No matter if you’re a man or a woman, always keep your shoes looking good.  Men can get away with two or three good quality pairs of shoes.  Women need more.  Regardless, keep them in good repair, and keep them shined.  I see almost as many women getting shines these days as I do men.

Take care of your hair.  Keep it looking good.  There are a number of styles that are acceptable these days.  Choose one that suits you.  The important thing is that your hair should be neat, and most importantly, clean.


There’s an old saying: “Those who know, know.  Those who don’t know, don’t know.  Those who know, always know those who don’t know.”  This is just a clever way of saying that it is important to learn and use proper etiquette.

For example, when you are seated at a crowded round table at a business dinner, you might be confused by the placement of your water glass and bread and butter plate.  You should know that your water glass is to your right, and your bread and butter plate is to your left.  Knowing this can save you some embarrassment – and possibly a job or a promotion.  Besides, if you’re not worrying about your table manners, you’ll be better able to concentrate on the conversation at the table.

Thank you notes are a lost art in these days of cell phones, e mail and text messaging.  You can make a positive impact by handwriting a simple thank you note expressing your gratitude for a small favor.  If you want to make a powerful positive impact, buy and use note cards imprinted with your name for these notes.  Men usually use a single sided, 4 ½ inch by 6 ½ inch card imprinted with their name at the top and their return address on the back of the envelope.  In the past, it was more common for women to use a fold over 4 ½ X 6 ½ inch card with their name imprinted in the center of the front sheet.  However, in today’s business world, many women use single sided cards, just like men.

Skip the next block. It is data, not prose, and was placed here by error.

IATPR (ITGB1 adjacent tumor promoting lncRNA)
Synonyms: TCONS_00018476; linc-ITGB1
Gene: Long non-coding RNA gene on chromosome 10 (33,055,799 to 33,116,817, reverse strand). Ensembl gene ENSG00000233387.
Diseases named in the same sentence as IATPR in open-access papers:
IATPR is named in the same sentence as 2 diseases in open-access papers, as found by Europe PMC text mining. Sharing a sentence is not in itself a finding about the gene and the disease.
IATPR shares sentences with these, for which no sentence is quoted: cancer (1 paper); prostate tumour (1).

Finally, being polite never goes out of style and will always help you make a positive personal impact.  The National Institute of Business Management says it quite well: “long term, there is not better success strategy that to be nice to others.  People’s feelings are at the heart of business etiquette.  When in doubt, determine the best way to put your colleague or client at ease and then follow that course.” 

There a re few rules that you should follow however.  Wait for people to exit elevators before you get on.  Hold the door for others – whether you are a man or a woman.  Return calls and respond to e mails promptly.  Be brief when you leave a phone message.  Don’t respond to e mails when you are angry or upset.

If you work at making a positive personal impact – by building and nurturing your personal brand, creating a good first impression by your presentation of self, and following basic rules of etiquette, you’ll be well on your way to becoming a star in your life and career.

That’s it for today.  Thanks for reading.  Log on to my website for more common sense.  Check out my other blog: for common sense advice on leading people and running a small business.

I’ll see you around the web, and at Alex’s Lemonade Stand.


PS: Speaking of Alex’s Lemonade Stand – my fundraising page is still open.  Please go to to read Alex’s inspiring story and to donate if you can.